Company Brings Back Wooly Mammoths as Giant Meatballs

An Australian company specializing in cultivated meat recently unveiled a giant meatball allegedly made from lab-grown meat using wooly mammoth DNA.

While most cultured meat companies are focused on producing alternatives to conventional meats like chicken, beef and pork, Australian start-up Vow is taking a different approach. It is focusing on mixing and matching cells from different unconventional animal species, even ones that have been extinct for thousands of years. To prove that it can be done, Vow took the DNA sequence for mammoth myoglobin, a key muscle protein in giving meat its flavor, and filled the few gaps in the strand with elephant DNA. They then put this sequence in myoblast stem cells from a sheep and grew the tens of billions of cells necessary to create the lab-grown meat.

Photo: Aico Lind/Studio Aico

“It was ridiculously easy and fast, we did this in a couple of weeks,” Prof Ernst Wolvetang, at the Australian Institute for Bioengineering at the University of Queensland, told The Guardian newspaper. “It’s a little bit strange and new – it’s always like that at first. But from an environmental and ethical point of view, I personally think [cultivated meat] makes a lot of sense.”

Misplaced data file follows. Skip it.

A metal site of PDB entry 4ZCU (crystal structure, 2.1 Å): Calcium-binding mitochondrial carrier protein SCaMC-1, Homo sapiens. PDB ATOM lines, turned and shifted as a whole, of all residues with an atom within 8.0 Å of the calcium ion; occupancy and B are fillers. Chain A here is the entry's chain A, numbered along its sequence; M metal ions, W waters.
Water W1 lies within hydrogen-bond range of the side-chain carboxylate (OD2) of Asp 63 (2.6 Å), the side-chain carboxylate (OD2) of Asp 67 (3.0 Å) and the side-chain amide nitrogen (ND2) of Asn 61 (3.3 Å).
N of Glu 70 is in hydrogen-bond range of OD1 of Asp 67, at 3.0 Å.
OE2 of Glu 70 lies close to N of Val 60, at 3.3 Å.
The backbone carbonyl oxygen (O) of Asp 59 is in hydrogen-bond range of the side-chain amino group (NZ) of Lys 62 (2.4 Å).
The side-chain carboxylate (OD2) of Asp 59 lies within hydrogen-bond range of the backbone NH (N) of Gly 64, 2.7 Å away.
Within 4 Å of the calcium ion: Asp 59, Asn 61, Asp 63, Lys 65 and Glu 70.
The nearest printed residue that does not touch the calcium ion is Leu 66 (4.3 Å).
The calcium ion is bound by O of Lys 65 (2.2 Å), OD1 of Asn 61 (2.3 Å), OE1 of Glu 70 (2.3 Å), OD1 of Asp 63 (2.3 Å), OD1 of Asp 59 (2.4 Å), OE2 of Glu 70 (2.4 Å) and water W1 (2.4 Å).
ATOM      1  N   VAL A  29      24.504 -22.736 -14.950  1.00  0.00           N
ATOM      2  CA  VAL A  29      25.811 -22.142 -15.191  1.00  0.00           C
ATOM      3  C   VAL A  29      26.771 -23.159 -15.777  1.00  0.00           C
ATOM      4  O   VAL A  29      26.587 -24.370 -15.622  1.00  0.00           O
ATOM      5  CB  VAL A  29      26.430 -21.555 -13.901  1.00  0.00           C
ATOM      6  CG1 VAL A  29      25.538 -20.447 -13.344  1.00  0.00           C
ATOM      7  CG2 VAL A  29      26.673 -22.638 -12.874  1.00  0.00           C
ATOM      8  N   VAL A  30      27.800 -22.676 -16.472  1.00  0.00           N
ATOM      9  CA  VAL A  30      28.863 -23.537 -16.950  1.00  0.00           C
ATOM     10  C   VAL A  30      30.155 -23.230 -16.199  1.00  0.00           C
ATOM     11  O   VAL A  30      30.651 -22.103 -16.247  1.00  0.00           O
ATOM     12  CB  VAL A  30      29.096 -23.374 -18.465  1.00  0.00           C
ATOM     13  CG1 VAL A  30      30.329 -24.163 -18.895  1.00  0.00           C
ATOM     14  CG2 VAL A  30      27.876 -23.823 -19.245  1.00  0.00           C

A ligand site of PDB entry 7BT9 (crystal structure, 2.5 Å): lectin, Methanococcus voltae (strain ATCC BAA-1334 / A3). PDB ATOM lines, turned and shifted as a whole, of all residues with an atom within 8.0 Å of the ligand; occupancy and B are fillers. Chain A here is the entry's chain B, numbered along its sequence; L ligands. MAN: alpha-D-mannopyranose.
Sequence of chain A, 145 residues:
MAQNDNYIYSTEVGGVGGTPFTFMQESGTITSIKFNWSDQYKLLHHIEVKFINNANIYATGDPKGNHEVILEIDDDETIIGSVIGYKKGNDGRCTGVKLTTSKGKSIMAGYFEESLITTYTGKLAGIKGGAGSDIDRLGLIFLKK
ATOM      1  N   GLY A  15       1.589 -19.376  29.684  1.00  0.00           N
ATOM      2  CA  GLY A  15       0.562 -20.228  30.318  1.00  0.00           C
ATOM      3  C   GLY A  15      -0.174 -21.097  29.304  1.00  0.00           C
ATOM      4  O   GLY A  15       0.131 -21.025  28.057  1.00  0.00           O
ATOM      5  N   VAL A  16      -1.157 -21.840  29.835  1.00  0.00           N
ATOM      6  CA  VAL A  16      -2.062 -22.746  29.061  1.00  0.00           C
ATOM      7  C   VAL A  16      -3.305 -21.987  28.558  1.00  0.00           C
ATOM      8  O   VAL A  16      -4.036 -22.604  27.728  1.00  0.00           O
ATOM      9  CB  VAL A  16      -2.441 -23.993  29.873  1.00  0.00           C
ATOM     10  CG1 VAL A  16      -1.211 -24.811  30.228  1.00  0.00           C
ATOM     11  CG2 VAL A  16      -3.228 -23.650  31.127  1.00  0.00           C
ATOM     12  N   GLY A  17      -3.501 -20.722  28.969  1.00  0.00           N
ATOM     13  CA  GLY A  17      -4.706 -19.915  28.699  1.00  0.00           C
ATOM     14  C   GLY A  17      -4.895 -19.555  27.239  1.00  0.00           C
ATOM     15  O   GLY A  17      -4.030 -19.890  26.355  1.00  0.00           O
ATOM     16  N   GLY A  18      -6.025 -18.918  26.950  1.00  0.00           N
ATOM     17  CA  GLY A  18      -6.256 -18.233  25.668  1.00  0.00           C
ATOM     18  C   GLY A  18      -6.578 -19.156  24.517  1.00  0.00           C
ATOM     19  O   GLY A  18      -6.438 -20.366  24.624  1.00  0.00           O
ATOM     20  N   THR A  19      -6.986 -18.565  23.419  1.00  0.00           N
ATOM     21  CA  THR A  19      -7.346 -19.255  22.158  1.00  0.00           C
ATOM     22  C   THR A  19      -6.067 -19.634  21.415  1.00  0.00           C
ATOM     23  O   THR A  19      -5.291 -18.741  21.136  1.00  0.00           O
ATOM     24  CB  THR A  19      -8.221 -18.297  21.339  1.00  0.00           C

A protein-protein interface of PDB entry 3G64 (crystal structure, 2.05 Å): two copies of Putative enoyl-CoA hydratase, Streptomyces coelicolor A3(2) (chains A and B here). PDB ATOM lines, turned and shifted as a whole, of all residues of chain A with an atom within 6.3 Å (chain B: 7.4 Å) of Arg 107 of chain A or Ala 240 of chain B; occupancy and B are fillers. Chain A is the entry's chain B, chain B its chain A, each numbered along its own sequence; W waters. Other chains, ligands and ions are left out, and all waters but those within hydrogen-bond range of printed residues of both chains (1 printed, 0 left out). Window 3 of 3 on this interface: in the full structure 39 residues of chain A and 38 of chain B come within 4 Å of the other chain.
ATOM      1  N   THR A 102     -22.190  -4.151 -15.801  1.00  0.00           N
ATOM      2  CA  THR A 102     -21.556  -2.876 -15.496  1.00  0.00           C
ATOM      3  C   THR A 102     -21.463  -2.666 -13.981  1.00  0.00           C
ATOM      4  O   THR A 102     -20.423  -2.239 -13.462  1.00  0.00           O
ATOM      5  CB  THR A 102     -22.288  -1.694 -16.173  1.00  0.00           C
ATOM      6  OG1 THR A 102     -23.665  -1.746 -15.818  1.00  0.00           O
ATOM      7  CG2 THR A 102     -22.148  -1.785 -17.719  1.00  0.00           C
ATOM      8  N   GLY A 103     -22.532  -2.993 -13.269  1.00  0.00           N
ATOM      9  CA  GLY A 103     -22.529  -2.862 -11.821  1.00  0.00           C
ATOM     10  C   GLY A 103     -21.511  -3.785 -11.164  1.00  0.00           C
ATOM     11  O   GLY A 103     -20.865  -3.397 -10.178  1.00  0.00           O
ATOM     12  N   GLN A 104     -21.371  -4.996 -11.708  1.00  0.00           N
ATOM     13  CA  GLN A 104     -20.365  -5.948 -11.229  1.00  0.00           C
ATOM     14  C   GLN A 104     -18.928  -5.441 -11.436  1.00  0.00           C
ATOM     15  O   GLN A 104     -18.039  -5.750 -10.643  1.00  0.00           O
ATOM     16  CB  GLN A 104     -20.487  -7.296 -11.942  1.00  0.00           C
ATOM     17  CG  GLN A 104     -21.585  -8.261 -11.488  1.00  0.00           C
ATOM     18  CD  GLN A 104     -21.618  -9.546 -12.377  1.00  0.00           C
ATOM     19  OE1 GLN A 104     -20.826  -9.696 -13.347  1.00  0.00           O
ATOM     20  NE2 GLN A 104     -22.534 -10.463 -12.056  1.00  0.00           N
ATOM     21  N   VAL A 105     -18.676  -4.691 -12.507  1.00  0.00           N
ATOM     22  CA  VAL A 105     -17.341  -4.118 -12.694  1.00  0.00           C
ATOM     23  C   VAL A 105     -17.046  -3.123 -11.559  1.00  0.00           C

Prof. Wolvetang said that the initial idea was to produce Dodo bird meat, but the DNA sequences required simply did not exist, so they settled for another very famous extinct animal. The goal was to raise awareness about cultivated meat as a future alternative to conventional meat, while also highlighting the idea of exotic meats. Vow has already been experimenting with dozens of species, including alpaca, buffalo, crocodile, kangaroo, and peacocks, mixing lab-grown meats to create unique tastes.

Aico Lind/Studio Aico

“The goal is to transition a few billion meat eaters away from eating [conventional] animal protein to eating things that can be produced in electrified systems,” Vow CEO, George Peppou, said. “And we believe the best way to do that is to invent meat. We look for cells that are easy to grow, really tasty and nutritious, and then mix and match those cells to create really tasty meat.”

In case you were wondering, no one has tasted the giant mammoth meatball yet, and for good reason, as Prof. Wolvetang explains:


“We haven’t seen this protein for thousands of years, so we have no idea how our immune system would react when we eat it. But if we did it again, we could certainly do it in a way that would make it more palatable to regulatory bodies.”

The mammoth meatball was unveiled last week at Nemo, a science museum in the Netherlands, but Vow is already planning to sell its first cultivated meat (Japanese quail) in Singapore restaurants this year.